Villaflor: What the Azkals can learn from Ceres debacle-A A +A
Monday, May 12, 2014
WHAT a heartbreaker, Ceres-La Salle FC’s 2-1 loss to HTTU Agabat of Turkmenistan last Saturday. The Bacolod-based club, carrying the Philippine flag, was seconds – yes seconds – away from qualifying for the AFC President’s Cup final stage when the unthinkable happened.
Ceres only needed a draw to advance and rewrite Philippine club football history, but an Agabat player had other plans for his club. Forward Muhadov Suleyman scored crucial goals in both the first and second halves, both in stoppage time.
Leading 1-0 courtesy of Carli de Murga’s strike in the 20th minute, Ceres would have been in a comfortable position going into halftime when Suleyman struck within two minutes of added time.
But Suleyman’s killer blow, the one that crushed the nearly 6,000 fans in attendance at the Panaad Stadium, came just seconds before the final whistle, leaving Ceres no chance to turn things around one last time.
A CERES OF UNFORTUNATE EVENTS. Since there was no televised coverage, I had to rely on tweets for updates, but reading the one from @afc_prescup_B had a similar effect: “Goal for FC HTTU in added time. 2-1.” I felt a split-second tightening in the chest.
For those who watched the match in the stadium, I can only surmise it must have been more heartbreaking for them, Filipino football fans who were on the brink of a historic celebration. From euphoria to despair, how cruel can a game of sports get? But this is football.
The next tweet, of course, said something about the fans giving Ceres “a round of applause for a game well fought.” Had Ceres won, that would have been an infinite number of rounds of applause that could be heard up to this day.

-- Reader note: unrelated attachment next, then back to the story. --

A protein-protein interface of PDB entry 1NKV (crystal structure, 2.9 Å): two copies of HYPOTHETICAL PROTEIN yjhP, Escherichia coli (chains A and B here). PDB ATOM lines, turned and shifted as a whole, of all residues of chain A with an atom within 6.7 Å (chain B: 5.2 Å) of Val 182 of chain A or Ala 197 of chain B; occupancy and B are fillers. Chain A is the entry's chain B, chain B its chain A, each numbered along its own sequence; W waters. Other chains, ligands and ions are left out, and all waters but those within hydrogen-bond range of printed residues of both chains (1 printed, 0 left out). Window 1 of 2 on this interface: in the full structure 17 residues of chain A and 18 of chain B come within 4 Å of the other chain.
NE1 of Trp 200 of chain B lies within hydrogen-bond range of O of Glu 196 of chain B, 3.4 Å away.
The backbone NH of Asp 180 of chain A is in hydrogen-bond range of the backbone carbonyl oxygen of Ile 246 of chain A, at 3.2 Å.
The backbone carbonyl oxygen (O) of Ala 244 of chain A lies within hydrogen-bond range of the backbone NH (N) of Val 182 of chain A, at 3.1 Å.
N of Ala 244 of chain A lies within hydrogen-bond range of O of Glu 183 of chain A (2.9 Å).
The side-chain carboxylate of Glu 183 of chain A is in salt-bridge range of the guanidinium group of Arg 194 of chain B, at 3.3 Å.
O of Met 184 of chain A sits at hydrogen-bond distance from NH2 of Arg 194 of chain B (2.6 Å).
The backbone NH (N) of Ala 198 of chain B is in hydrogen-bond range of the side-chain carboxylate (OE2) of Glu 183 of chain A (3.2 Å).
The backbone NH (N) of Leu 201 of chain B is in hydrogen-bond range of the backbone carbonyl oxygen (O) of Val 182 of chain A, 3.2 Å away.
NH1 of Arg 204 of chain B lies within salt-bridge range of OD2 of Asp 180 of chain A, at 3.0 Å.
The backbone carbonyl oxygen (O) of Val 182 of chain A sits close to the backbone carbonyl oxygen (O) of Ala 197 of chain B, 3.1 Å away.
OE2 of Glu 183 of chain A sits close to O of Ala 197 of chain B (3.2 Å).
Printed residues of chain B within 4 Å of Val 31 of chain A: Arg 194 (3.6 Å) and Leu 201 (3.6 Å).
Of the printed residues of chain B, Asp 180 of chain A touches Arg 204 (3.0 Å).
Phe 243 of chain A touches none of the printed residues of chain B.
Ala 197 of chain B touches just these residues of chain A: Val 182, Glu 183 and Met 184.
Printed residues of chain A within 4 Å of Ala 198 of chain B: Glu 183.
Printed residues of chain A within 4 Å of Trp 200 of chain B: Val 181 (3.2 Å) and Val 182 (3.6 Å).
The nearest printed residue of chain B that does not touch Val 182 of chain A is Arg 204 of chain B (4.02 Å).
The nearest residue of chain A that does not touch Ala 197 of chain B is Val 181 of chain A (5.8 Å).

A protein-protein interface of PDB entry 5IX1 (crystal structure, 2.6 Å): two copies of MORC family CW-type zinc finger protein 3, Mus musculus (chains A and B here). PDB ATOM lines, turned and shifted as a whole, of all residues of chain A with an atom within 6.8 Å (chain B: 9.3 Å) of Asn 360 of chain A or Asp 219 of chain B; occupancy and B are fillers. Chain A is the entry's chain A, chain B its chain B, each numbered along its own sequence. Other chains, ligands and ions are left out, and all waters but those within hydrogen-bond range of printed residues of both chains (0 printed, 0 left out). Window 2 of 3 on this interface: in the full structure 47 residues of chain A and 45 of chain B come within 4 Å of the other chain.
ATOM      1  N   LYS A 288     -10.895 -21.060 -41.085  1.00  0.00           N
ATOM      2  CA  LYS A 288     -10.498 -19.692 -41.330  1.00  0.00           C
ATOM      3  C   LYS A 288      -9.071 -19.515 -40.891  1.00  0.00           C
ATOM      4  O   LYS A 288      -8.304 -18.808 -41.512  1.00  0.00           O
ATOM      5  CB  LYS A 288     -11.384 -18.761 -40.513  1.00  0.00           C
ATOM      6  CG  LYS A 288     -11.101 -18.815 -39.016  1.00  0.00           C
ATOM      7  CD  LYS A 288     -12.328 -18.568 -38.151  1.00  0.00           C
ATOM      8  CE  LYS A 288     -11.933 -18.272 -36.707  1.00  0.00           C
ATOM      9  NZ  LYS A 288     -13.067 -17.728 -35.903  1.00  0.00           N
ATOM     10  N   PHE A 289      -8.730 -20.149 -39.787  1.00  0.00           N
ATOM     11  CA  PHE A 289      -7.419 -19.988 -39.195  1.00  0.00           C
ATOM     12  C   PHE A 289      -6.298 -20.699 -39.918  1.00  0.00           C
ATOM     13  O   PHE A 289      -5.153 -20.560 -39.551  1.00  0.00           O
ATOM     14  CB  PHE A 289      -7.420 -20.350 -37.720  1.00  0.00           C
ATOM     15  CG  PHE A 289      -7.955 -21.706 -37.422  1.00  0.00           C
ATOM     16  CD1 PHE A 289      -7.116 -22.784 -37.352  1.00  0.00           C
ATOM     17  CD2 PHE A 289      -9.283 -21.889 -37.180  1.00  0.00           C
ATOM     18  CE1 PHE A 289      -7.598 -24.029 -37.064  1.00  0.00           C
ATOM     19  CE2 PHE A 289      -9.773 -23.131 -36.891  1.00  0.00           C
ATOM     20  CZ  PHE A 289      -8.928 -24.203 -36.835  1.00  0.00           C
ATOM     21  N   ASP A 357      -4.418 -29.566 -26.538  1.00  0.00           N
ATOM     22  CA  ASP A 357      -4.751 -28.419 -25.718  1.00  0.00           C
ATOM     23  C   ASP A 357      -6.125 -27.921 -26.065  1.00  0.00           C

I don’t know if it would make the fans, players and stakeholders feel any better, but maybe the club was just a victim of a circumstance, but a painful one, nevertheless.
LEARNING THE HARD WAY. Now, there might be something positive that can be gleaned from the Ceres debacle: it’s a cautionary tale to the Philippine Azkals as they seek glory in the 2014 AFC Challenge Cup group stage in the Maldives starting May 20.
“It’s not over until the fat lady sings,” the Azkals ought to be reminded. Until the referee blows the final whistle, anything can happen in a football game.
I’m in no position to say that the Ceres players, when both killer goals were scored, lowered their guard, lost their nerves, or just collapsed. Perhaps it might have been due to a lack of experience as a club, having been founded only in 2012, which means they can only get better.
Still, the unfortunate result, probably avoidable, is a fair warning to the Azkals, now under coach Thomas Dooley, as they aim to level up as a team.
NOT SO FRIENDLY REMINDER. As another warning, the Azkals should be reminded of the Challenge Cup debacle from two years ago: leading 1-0, the 2012 Philippine team was minutes away from snaring an elusive finals slot when Turkmenistan scored two goals in six minutes.
And just like that, the Azkals’ championship dreams lay in ruins, and they had to settle for third place. Turkmenistan eventually lost to champions North Korea.
Incidentally, HTTU Agabat plies their trade in the top league of Turkmenistan, whose national side, incidentally still, has been grouped anew alongside the Philippine team, ranked 140 by Fifa. Completing Group B are tough Laos (174) and an even tougher Afghanistan (128).
But here’s another point that Dooley must be drilling into his players right now: from the aforementioned results of both club and country, these Turkmenistani guys just don’t give up.
That means don’t let the national team’s lowly Fifa ranking of 156 fool you, unless you secretly wish for a sad case of history repeating.
Published in the Sun.Star Cebu newspaper on May 13, 2014.